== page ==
Have you finally completed your dual language training? Excited to get into the classroom? What's holding you back? As we are currently facing one of the largest teacher shortages in the United States, you're in luck, because now is better than ever to try to find employment in a dual language program. Sometimes, people who are normally very eloquent and can express their qualifications clearly get nervous during interviews, as they tend to be a high-pressure environment. Here are some tips to interview effectively for the dual language program of your choice.
1. Don't Brag
Teachers are passionate people, and while it is important to clearly state your qualifications and exude confidence, most often program directors are looking for people who truly care about their students and the future of education. Even the most qualified people are not often the best teachers, as it is important to have an empathetic character to be a successful teacher. Therefore, discuss your qualifications clearly while also discussing why you were inspired to be a teacher in the first place. This allows you to show persistence and motivation within your teaching certification process.
2. Research the Program
Make sure that you know the details of the dual language program for which you are interviewing before the interview. Every program is different, and some may utilize different models or theories of thought that you are unfamiliar with. By understanding the program and their values beforehand, this will give you a leg up on other candidates who did not do their research.
3. Know What the Latest in DL is
Do you follow duallanguageschools.org on Facebook? We are always posting articles that discuss what's new in dual language. By being up to date on this, it will show that you are genuinely interested in the future of dual language education, and truly believe in the benefits for future generations. This will also help you be prepared for any questions they may ask you about DL in the news.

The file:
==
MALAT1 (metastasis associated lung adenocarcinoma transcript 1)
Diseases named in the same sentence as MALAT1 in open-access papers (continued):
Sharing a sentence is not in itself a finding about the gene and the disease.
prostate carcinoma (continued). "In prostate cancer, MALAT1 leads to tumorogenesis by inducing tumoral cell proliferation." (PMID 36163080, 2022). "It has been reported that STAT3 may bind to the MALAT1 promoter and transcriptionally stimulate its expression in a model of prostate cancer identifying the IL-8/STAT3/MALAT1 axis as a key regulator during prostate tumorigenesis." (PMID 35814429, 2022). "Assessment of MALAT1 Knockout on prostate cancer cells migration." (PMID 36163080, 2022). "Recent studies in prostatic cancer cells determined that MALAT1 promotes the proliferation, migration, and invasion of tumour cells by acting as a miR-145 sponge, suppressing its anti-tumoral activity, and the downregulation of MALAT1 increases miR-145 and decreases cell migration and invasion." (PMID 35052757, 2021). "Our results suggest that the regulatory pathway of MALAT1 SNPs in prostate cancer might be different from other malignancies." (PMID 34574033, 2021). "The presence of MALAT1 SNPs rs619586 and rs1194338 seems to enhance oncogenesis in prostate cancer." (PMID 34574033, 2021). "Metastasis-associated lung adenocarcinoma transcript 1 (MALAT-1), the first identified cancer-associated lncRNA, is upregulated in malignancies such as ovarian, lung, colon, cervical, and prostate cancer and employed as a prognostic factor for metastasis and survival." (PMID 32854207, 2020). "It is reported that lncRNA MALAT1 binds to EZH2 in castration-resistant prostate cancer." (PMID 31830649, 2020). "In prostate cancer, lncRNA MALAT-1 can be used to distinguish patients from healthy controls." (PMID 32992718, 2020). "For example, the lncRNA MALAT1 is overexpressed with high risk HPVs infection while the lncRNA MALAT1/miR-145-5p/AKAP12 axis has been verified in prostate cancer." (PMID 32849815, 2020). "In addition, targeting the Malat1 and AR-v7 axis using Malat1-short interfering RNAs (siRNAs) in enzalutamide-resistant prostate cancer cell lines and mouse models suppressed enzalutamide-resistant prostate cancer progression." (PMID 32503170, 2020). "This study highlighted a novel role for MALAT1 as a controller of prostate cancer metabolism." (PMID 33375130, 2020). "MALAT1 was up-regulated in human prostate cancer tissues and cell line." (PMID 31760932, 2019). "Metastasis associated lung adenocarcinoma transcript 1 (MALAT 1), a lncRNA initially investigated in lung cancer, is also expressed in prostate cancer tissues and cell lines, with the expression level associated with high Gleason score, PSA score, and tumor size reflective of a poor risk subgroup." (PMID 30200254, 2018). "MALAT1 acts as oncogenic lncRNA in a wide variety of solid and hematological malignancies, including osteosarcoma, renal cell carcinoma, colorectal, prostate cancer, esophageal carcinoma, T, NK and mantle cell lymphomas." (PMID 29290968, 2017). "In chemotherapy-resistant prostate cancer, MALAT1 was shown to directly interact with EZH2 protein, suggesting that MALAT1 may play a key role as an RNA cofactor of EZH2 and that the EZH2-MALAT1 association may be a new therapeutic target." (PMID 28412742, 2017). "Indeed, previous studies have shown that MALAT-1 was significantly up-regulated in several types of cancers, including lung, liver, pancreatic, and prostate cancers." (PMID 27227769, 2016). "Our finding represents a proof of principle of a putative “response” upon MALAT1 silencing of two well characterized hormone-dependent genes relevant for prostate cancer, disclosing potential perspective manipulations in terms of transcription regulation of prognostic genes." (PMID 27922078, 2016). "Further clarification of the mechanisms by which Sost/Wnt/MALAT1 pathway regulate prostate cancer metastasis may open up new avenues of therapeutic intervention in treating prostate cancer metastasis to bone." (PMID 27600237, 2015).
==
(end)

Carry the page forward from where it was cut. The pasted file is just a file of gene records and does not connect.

4. Dress to Impress
First impressions are everything, and it's important that you look the role you are interviewing for. While many believe it is best to show up in a suit for an interview, in teaching positions, the thought has changed. As students need to feel a sense of comfort with their teachers, the suit can often be intimidating. For teaching positions, wearing something business casual (jeans and a blazer, a casual dress, a blouse and slacks) may show that you are more prepared to be on the same level as the students.
5. Meet with other Teachers
Use the Events Calendar to link up with other teachers who may be interested in similar positions as you or have a position you would like. Don't be afraid to ask them to go for coffee to learn what they did to achieve their role. We can really learn from each other as teachers, and it's important to communicate and collaborate to best serve the students. You never know how a connection you make may serve you in the future!
Above all, showing your passion for education and the future generations is the most important thing you can do. Don't be afraid to be yourself, even being nervous can show how much you care about the role. Use these tips and make sure to register your DL program on the website when you land that role!